State Watch

Cable TV, phone companies share responsibility for Maui disaster, lawyers say

Lawyers for Lahaina, Hawaii, residents and business owners are accusing cable TV and telephone companies of sharing responsibility for the Maui wildfires because they allegedly overloaded and destabilized some power poles, The Associated Press reported. 

The lawyers from LippSmith LLP, who have filed a proposed class action lawsuit against Hawaiian Electric, paid a visit to the warehouse where the utility company keeps power poles and electrical equipment, according to the news service.

The lawyers said the cables were attached to the poles in a way that put too much tension on them, causing them to snap in the winds Aug. 8, when the fire ripped through Lahaina. At least 115 people were killed and more than 2,000 structures were damaged.

“In a disaster of this magnitude, it takes some time for all the potentially responsible parties to come into focus and be brought into court. Our investigation thus far shows a constellation of many serious failures that together led to this horrible tragedy,” MaryBeth LippSmith, co-founder of the firm, told the AP.

Lawyers said they observed no slack in the cable TV or telephone lines in photos of the power lines before the fires, adding that over-tensioning and the uneven distribution of weight may have caused the poles to lean more.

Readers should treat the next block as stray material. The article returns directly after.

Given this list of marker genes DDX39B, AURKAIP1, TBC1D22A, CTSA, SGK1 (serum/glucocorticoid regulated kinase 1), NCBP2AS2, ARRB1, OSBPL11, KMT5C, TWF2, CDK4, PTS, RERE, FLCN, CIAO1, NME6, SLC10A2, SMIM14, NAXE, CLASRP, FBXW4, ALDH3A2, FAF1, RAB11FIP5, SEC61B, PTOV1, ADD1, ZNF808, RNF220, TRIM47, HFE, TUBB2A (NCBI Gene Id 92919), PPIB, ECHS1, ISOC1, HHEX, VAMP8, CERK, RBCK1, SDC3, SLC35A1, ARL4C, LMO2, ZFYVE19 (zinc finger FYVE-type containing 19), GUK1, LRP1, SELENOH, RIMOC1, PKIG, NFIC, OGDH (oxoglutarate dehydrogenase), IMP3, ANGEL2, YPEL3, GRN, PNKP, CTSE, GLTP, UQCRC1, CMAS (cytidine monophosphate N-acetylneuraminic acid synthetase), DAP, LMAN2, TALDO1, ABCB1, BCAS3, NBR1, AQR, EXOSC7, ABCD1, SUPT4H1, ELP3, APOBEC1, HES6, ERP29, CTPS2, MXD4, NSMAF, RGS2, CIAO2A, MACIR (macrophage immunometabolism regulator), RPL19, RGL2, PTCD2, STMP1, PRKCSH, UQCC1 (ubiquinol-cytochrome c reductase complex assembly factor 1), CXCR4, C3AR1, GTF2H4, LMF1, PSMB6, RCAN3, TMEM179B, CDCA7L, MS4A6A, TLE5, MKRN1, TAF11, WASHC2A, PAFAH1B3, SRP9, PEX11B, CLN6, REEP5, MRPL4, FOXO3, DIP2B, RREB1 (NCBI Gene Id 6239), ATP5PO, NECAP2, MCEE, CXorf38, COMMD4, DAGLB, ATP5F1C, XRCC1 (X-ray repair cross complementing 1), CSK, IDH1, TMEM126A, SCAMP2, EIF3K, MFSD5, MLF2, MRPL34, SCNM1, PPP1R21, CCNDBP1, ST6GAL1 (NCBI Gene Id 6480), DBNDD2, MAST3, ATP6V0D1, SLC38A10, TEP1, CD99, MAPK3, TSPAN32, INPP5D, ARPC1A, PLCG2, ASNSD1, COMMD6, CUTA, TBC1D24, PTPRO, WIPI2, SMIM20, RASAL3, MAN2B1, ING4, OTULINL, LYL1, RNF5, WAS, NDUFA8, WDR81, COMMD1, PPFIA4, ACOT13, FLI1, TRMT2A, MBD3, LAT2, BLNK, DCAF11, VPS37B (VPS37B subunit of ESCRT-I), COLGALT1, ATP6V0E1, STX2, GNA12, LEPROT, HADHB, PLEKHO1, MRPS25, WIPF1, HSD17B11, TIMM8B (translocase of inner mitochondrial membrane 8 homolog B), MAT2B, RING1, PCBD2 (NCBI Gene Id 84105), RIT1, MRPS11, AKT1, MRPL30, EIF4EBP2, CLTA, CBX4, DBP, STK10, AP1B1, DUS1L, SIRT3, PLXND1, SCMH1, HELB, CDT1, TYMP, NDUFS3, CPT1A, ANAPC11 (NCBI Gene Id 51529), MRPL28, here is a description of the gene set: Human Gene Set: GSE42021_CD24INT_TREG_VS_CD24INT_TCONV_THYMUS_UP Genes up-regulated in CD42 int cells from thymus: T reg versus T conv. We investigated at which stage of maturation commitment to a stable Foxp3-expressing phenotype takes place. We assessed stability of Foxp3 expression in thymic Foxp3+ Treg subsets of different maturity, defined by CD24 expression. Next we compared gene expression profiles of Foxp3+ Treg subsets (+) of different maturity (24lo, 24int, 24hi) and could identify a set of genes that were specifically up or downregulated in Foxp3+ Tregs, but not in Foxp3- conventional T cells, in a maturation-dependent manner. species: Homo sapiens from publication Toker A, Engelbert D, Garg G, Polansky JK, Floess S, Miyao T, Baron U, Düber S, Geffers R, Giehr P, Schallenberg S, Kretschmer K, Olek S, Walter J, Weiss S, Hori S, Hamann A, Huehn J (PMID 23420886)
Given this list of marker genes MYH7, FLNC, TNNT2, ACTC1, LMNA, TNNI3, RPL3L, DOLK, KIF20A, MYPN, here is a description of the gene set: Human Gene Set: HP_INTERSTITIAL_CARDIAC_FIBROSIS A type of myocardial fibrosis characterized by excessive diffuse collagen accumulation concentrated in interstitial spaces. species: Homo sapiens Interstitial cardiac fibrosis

Charter Communications, which owns cable TV provider Spectrum, declined to comment to the AP.

Hawaiian Electric, whose power poles have been accused of igniting the flames that started the wildfires in Maui, took responsibility for its power lines for starting the first fire on Aug. 8, but it blamed the firefighters for declaring the fire contained and leaving the area only to have a second fire break out nearby.

The lawsuit is also taking aim at private and state landowners who allegedly did not keep the highly flammable vegetation maintained, which could have made the fire spread more quickly, the news service noted.

Tags Maui fires